|Swallowtail kite visits
South Florida in
Caribbean Migratory Bird Day is to be celebrated Saturday on the heels of our Bird Day. This celebration is being led by the Society for the Conservation and Study of Caribbean Birds (SCSCB), the largest organization devoted to wildlife conservation in the Caribbean. Many of the island celebrations will have a "Welcome Home Migrants" theme.
And here’s a story about a migrant that will take your breath away. This comes from the Western Hemisphere Shorebird Reserve Network. (You can find many more amazing conservation and bird stories by going to www.refugenet.org/birding/birding5.html.)
This past spring, a 6-ounce Red Knot (Calidris canutus)—a shorebird only two-thirds the size of a city pigeon—flew non-stop for six days and nights, covering 5,000 miles (8,000 kilometers) across the Amazon and the Atlantic Ocean between southern Brazil and North Carolina, shattering the previous known Red Knot record by nearly 700 miles. Late in the previous summer, the same Red Knot flew non-stop for eight days between Canada’s Hudson Bay and the Caribbean, a distance of 3,167 miles (5,100 kilometers).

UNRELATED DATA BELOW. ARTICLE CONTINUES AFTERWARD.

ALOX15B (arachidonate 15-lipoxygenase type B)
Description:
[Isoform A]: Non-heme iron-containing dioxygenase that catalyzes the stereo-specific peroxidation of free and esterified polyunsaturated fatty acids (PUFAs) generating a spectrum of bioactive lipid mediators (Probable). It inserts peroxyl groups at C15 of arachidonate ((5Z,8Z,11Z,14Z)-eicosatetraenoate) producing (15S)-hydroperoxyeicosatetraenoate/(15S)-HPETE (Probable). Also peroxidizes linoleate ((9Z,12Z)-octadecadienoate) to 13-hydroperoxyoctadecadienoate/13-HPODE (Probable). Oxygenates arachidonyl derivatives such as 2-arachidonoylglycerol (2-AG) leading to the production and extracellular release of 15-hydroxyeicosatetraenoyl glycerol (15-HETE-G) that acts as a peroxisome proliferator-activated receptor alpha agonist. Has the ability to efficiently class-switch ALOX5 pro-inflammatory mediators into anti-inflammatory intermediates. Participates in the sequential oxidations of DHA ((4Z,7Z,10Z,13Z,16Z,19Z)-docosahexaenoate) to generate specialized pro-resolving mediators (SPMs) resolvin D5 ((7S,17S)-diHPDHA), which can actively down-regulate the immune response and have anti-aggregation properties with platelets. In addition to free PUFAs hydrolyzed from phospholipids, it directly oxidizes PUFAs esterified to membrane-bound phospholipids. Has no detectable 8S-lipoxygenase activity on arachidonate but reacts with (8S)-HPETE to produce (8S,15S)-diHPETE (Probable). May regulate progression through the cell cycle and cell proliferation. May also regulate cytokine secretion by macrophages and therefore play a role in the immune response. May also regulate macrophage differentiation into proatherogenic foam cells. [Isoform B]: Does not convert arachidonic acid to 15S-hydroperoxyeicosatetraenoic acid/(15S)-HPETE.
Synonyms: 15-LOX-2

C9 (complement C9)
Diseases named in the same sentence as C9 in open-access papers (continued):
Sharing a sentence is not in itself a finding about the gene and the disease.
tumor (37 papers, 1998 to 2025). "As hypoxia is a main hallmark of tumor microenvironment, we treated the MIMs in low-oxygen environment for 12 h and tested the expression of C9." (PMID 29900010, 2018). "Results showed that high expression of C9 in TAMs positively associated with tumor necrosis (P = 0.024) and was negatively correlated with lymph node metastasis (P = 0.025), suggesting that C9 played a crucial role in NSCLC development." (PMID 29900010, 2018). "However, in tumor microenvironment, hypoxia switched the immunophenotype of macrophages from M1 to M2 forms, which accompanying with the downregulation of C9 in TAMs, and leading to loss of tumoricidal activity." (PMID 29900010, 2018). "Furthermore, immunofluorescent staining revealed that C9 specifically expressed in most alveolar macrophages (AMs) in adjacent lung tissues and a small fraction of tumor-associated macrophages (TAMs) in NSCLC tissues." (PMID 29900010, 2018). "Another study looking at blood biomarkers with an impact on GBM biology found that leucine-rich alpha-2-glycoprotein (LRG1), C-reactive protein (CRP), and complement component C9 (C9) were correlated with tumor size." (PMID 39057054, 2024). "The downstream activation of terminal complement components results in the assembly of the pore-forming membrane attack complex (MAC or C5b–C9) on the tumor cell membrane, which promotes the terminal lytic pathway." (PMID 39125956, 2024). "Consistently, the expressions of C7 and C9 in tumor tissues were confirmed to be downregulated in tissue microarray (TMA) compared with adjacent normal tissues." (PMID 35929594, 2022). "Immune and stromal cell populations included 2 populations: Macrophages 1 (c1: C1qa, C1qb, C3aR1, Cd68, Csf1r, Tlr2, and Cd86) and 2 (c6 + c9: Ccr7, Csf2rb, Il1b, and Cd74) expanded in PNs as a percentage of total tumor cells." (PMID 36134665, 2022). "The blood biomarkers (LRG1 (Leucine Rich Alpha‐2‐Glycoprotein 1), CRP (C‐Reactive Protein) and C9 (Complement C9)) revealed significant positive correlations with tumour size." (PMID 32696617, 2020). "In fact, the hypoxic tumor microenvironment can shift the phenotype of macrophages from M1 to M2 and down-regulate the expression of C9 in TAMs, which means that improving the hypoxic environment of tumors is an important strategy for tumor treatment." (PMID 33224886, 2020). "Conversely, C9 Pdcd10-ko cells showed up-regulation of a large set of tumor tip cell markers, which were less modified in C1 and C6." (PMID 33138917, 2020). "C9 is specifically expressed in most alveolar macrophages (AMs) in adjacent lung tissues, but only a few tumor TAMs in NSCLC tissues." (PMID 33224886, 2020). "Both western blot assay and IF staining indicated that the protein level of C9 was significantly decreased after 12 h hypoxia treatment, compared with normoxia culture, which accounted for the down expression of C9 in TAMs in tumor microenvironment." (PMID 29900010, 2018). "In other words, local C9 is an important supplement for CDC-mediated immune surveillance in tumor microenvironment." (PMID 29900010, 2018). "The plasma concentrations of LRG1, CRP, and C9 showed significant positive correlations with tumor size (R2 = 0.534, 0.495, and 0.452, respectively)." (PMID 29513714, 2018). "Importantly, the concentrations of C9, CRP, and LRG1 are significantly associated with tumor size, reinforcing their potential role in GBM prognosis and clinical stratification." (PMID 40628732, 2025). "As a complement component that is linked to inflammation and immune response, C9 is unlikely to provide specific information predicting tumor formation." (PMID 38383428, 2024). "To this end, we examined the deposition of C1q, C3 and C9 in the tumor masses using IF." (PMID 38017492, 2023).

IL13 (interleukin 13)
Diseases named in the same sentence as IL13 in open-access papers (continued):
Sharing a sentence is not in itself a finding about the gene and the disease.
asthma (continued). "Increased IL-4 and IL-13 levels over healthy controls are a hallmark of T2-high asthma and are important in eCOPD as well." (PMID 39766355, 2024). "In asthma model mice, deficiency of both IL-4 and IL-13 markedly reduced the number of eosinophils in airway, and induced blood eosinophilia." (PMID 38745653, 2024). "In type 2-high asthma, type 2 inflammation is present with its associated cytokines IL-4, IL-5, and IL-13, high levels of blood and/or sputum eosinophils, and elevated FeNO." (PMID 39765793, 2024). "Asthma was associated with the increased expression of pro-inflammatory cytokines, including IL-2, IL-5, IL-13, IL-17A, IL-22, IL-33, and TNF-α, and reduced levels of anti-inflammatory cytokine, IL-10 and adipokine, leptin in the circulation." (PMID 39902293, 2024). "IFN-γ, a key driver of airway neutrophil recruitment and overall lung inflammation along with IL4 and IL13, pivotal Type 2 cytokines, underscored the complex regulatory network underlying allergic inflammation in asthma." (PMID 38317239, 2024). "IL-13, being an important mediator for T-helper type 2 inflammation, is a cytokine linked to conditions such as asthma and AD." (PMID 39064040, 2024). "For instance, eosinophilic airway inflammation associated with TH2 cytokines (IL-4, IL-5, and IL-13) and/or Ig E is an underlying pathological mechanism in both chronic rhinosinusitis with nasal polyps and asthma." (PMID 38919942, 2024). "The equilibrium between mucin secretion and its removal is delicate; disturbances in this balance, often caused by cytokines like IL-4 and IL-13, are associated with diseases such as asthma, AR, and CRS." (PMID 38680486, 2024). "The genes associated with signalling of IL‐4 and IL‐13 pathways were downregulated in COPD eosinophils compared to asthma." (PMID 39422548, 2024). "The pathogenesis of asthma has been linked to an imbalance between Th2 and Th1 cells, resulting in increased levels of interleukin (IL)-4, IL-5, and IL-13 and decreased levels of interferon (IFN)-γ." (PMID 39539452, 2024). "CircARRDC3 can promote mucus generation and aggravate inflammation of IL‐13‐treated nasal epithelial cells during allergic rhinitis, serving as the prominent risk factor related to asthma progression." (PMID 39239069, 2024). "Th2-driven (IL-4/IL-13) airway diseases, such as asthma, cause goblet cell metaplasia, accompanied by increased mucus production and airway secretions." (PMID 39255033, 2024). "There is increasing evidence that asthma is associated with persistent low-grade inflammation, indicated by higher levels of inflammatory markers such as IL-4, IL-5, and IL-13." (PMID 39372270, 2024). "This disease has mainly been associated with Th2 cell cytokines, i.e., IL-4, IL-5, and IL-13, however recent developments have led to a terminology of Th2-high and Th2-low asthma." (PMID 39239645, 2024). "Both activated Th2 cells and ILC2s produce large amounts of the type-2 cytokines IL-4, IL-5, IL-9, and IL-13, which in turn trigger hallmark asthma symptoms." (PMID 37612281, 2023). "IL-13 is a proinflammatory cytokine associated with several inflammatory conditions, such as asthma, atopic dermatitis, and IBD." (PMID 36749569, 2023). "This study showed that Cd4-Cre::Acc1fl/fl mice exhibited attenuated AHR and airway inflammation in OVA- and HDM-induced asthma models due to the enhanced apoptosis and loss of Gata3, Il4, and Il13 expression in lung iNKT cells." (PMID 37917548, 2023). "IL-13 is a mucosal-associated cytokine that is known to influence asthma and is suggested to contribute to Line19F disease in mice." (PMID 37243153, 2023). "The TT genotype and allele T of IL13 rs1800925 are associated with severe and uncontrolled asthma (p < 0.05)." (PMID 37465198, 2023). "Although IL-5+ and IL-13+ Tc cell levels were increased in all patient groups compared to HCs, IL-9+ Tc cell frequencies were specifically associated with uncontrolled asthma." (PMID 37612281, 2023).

Red Knots winter as far south as Tierra del Fuego, South America, and breed in the Arctic.
These are two of the fascinating results just published in the bulletin of the International Wader Study Group by a group of shorebird researchers from the United States, Canada, Argentina, Britain, and Australia. The network scientists used a new device, called a sunrise and sunset-sensitive geolocator attached to legs of Red Knots in New Jersey to follow the migration. The Red Knot is a species of special concern.
In addition to non-stop intercontinental flights of up to eight days, the researchers learned that the birds sometimes make extensive detours around tropical storms during their southbound migration and discovered new migratory paths. Such information will help ongoing conservation efforts for this threatened bird.